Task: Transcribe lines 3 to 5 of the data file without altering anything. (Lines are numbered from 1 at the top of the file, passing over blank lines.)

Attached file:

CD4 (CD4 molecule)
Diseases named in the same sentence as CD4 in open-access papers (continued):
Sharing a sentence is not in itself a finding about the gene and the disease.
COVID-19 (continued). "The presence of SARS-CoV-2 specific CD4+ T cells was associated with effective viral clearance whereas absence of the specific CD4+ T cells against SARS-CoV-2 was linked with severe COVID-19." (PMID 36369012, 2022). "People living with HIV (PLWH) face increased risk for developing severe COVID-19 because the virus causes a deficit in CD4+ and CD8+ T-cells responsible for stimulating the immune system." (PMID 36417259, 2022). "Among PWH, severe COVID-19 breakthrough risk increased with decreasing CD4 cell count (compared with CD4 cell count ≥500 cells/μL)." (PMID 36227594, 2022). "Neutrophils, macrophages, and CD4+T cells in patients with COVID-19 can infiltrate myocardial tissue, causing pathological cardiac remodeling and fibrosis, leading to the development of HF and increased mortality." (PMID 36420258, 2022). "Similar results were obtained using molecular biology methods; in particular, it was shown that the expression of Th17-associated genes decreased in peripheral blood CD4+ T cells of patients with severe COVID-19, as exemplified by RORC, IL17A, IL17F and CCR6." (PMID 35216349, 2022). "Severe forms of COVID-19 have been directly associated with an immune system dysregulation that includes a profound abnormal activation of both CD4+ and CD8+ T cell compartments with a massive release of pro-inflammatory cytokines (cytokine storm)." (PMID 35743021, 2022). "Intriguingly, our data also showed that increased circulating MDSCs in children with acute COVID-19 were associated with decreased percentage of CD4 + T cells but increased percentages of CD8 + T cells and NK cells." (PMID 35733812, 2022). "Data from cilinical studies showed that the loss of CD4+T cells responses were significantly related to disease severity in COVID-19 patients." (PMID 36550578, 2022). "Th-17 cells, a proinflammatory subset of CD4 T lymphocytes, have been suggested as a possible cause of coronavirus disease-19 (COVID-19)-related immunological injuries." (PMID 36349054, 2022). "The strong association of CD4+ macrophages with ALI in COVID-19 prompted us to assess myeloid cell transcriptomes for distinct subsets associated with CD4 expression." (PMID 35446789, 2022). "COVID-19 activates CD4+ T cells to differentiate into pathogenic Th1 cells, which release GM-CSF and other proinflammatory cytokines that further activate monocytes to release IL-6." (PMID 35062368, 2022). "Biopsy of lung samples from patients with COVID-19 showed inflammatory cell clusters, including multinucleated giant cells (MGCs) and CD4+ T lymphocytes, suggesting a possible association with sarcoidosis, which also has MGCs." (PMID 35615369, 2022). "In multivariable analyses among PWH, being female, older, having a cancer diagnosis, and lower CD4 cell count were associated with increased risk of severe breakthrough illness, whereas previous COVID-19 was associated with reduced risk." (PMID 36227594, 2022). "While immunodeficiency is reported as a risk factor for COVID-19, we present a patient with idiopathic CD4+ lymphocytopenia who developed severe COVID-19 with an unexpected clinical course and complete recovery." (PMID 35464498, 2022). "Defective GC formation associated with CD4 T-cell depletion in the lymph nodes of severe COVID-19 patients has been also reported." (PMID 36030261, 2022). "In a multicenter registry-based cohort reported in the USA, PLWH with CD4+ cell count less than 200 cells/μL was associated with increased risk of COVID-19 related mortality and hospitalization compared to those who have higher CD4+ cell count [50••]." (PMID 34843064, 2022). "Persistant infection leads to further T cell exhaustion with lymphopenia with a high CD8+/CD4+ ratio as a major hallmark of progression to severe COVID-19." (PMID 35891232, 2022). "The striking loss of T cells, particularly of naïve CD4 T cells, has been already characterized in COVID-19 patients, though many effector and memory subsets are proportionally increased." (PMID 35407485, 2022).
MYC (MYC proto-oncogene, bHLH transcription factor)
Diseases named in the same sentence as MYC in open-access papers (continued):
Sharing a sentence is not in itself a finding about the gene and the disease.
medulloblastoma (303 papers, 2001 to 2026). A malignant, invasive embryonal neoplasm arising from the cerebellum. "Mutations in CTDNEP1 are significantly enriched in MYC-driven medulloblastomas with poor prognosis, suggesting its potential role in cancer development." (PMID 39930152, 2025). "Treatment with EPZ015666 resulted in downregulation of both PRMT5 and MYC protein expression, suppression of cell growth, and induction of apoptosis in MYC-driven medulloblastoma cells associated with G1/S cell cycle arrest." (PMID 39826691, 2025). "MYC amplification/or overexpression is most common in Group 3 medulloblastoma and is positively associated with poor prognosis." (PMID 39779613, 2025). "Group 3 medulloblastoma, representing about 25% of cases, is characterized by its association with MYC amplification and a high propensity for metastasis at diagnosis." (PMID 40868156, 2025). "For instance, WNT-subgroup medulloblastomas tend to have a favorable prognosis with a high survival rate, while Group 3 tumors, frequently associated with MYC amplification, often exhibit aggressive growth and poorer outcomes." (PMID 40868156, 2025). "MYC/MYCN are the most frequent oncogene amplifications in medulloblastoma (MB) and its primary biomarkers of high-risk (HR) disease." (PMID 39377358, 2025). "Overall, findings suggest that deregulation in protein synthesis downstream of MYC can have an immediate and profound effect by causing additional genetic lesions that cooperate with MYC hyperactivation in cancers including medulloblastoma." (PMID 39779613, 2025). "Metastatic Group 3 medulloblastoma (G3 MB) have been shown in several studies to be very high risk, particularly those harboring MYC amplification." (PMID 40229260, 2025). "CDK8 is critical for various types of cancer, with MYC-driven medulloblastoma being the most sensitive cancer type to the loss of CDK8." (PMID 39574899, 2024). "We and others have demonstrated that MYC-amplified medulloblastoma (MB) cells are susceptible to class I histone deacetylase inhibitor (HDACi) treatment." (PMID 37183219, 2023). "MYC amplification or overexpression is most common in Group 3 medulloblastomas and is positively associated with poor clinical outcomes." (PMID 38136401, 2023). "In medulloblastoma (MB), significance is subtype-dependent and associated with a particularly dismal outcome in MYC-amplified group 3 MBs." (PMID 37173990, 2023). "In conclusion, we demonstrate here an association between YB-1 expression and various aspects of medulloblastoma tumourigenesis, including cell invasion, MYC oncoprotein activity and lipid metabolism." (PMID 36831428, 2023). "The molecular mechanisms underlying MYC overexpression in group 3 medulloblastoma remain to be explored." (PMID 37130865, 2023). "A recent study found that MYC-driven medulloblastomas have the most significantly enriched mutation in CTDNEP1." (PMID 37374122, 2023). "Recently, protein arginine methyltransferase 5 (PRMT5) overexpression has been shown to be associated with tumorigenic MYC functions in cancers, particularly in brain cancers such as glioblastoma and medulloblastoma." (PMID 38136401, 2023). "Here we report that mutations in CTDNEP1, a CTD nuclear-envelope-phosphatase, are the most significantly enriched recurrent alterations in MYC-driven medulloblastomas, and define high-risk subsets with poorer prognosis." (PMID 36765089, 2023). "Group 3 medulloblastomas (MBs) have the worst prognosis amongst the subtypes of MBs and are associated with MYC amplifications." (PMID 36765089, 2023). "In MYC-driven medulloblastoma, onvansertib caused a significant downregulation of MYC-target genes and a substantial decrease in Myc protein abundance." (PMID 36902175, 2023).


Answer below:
Sharing a sentence is not in itself a finding about the gene and the disease.
COVID-19 (continued). "The presence of SARS-CoV-2 specific CD4+ T cells was associated with effective viral clearance whereas absence of the specific CD4+ T cells against SARS-CoV-2 was linked with severe COVID-19." (PMID 36369012, 2022). "People living with HIV (PLWH) face increased risk for developing severe COVID-19 because the virus causes a deficit in CD4+ and CD8+ T-cells responsible for stimulating the immune system." (PMID 36417259, 2022). "Among PWH, severe COVID-19 breakthrough risk increased with decreasing CD4 cell count (compared with CD4 cell count ≥500 cells/μL)." (PMID 36227594, 2022). "Neutrophils, macrophages, and CD4+T cells in patients with COVID-19 can infiltrate myocardial tissue, causing pathological cardiac remodeling and fibrosis, leading to the development of HF and increased mortality." (PMID 36420258, 2022). "Similar results were obtained using molecular biology methods; in particular, it was shown that the expression of Th17-associated genes decreased in peripheral blood CD4+ T cells of patients with severe COVID-19, as exemplified by RORC, IL17A, IL17F and CCR6." (PMID 35216349, 2022). "Severe forms of COVID-19 have been directly associated with an immune system dysregulation that includes a profound abnormal activation of both CD4+ and CD8+ T cell compartments with a massive release of pro-inflammatory cytokines (cytokine storm)." (PMID 35743021, 2022). "Intriguingly, our data also showed that increased circulating MDSCs in children with acute COVID-19 were associated with decreased percentage of CD4 + T cells but increased percentages of CD8 + T cells and NK cells." (PMID 35733812, 2022). "Data from cilinical studies showed that the loss of CD4+T cells responses were significantly related to disease severity in COVID-19 patients." (PMID 36550578, 2022). "Th-17 cells, a proinflammatory subset of CD4 T lymphocytes, have been suggested as a possible cause of coronavirus disease-19 (COVID-19)-related immunological injuries." (PMID 36349054, 2022). "The strong association of CD4+ macrophages with ALI in COVID-19 prompted us to assess myeloid cell transcriptomes for distinct subsets associated with CD4 expression." (PMID 35446789, 2022). "COVID-19 activates CD4+ T cells to differentiate into pathogenic Th1 cells, which release GM-CSF and other proinflammatory cytokines that further activate monocytes to release IL-6." (PMID 35062368, 2022). "Biopsy of lung samples from patients with COVID-19 showed inflammatory cell clusters, including multinucleated giant cells (MGCs) and CD4+ T lymphocytes, suggesting a possible association with sarcoidosis, which also has MGCs." (PMID 35615369, 2022). "In multivariable analyses among PWH, being female, older, having a cancer diagnosis, and lower CD4 cell count were associated with increased risk of severe breakthrough illness, whereas previous COVID-19 was associated with reduced risk." (PMID 36227594, 2022). "While immunodeficiency is reported as a risk factor for COVID-19, we present a patient with idiopathic CD4+ lymphocytopenia who developed severe COVID-19 with an unexpected clinical course and complete recovery." (PMID 35464498, 2022). "Defective GC formation associated with CD4 T-cell depletion in the lymph nodes of severe COVID-19 patients has been also reported." (PMID 36030261, 2022). "In a multicenter registry-based cohort reported in the USA, PLWH with CD4+ cell count less than 200 cells/μL was associated with increased risk of COVID-19 related mortality and hospitalization compared to those who have higher CD4+ cell count [50••]." (PMID 34843064, 2022). "Persistant infection leads to further T cell exhaustion with lymphopenia with a high CD8+/CD4+ ratio as a major hallmark of progression to severe COVID-19." (PMID 35891232, 2022). "The striking loss of T cells, particularly of naïve CD4 T cells, has been already characterized in COVID-19 patients, though many effector and memory subsets are proportionally increased." (PMID 35407485, 2022).
MYC (MYC proto-oncogene, bHLH transcription factor)